Gian Maria.

TFS 2019, Change Work Item Type and Move Between Team Project

When the first version of Team Foundation Server on Azure was presented, it has less feature than on-premise version, but actually Azure Dev Ops has changed the situation. The reality is that new features are first introduced into Azure Dev Ops, then on Azure Dev Ops Server (the on-premise version).

A couple of features were really missing on the on-premise version, the ability to change Work Item Type and the ability to move Work Items between projects. These two features were available from long time in the online version, but they were not present in the on-premise version until Azure DevOps server 2019, actually in RC1.

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Figure 1: Change Type and Move to Team Project in Azure DevOps.

But if you installed Azure DevOps Server (TFS 2019) you could be disappointed because those two functions seems to be still missing from the product.

The real fact is that these two functions are actually present in the product, but are not available if Reporting Services is enabled. The reason is: changing Work Item type or moving between project will mess up the data in Warehouse database, so, if you want these two features, you need to disable reporting features. Everything is described in the Product Notes, but I noticed that most of the people missed this information.

To have Change Type and Move Work Item between Team Project you needs to disable Reporting Services feature from the product.

Reporting services is one of the feature that was often installed but never used by most people, so, if you are not using it, I suggest you to disable it from the administration console, because being able to change Work Item Type or to move Work Item between projects is a really more useful feature.

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Figure 2: How to disable reporting in Administration console.

To disable reporting services you just open administration console, select Reporting node (1), then stop the job (2) and finally Disable Reporting features (3). You will be prompted to enter name of the server to confirm that you really want to disable Reporting, then you are done.

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Figure 3: Warehouse and Reporting were disabled from instance.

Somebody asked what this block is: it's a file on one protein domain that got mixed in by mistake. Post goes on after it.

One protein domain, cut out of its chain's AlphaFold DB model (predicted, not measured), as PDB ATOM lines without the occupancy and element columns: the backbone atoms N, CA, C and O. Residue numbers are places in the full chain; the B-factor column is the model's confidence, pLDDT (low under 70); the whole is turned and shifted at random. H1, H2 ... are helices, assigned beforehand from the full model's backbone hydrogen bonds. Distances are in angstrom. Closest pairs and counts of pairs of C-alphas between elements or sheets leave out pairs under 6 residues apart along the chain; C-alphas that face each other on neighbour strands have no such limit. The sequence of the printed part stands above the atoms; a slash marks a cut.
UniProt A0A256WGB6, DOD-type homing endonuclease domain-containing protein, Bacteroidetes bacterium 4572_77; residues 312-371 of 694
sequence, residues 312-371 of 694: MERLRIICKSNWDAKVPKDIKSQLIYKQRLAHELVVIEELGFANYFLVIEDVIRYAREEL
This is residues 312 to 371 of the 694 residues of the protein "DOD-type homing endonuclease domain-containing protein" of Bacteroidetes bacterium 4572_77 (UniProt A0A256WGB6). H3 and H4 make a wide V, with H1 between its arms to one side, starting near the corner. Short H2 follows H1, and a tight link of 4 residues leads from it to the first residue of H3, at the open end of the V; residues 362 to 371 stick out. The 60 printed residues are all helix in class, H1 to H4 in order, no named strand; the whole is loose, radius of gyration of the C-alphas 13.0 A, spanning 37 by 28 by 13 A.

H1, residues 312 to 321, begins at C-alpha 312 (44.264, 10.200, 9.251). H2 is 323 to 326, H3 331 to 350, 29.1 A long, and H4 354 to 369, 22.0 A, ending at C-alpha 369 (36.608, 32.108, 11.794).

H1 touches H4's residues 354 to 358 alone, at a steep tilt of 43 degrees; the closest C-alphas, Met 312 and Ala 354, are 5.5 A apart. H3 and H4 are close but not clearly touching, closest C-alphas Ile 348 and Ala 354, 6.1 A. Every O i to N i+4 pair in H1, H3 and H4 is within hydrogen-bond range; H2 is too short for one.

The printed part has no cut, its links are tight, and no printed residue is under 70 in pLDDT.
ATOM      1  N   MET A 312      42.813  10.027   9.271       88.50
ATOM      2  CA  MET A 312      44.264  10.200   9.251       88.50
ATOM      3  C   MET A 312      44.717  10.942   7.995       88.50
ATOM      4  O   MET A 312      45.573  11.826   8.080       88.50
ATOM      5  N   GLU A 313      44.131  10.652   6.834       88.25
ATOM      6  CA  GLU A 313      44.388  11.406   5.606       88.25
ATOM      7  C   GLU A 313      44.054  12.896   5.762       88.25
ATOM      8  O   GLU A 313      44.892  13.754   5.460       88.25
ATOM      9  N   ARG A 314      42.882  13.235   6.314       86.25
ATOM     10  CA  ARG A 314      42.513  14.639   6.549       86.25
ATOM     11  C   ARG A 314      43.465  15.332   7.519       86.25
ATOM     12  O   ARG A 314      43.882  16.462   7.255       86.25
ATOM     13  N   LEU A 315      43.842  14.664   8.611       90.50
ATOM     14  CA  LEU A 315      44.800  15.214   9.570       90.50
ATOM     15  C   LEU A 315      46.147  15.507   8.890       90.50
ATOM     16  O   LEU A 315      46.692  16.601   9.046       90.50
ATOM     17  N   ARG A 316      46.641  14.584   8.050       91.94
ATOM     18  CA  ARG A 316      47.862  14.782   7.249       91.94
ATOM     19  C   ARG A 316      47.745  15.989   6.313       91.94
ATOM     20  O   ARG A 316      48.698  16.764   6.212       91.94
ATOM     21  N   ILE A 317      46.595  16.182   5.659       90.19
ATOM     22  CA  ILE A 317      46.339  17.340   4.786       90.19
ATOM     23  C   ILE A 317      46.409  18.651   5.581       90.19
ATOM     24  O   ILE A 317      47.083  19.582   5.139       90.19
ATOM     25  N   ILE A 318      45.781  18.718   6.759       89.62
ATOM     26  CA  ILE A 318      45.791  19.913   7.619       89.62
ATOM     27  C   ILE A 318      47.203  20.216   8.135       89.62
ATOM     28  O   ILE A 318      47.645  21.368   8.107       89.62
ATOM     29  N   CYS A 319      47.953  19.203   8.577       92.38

Actually if you want to create custom reporting, I suggest you to start have a look to Power BI, that recently added a connector even for Azure DevOps server instance.

Once reporting is disabled, just refresh the Web UI and Move To Team Project and Change Type options should be available on all Team Projects of every Collection.

If you are not sure if anyone is actually using reporting feature, ask to the members of the team for usage of base or custom reporting or if there is some in-house built tool or third party tool that is reading data from the Warehouse Database.

If reporting services are actually used, Microsoft is encouraging you to try the Analytics marketplace extension (https://marketplace.visualstudio.com/items?itemName=ms.vss-analytics) or you can have a look at Power-BI.

Gian Maria

Azure DevOps pipelines and Sonar Cloud gives free analysis to your OS project

In previous post I’ve shown how easy is to create a YAML definition to create a build definition to build your GitHub Open Source project in Azure DevOps, without the need to spend any money nor installing anything on you server.

Once you create a default build that compile and run tests, it would be super nice to create a free account in SonarCloud to have your project code to be analyzed automatically from the Azure Pipeline you’ve just created. I’ve already blogged on how to setup SonarCloud analysis for OS project with VSTS build and the very same technique can be used in YAML build.

Once you have free YAML Azure DevOps pipeline, it makes sense to enable analysis with SonarCloud

First of all you need to register to SonarCloud, create a project, setup key and create a token to access the account. Once everything is in place you can simply modify YAML build to perform the analysis.

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Figure 1: Task to start sonar cloud analysis.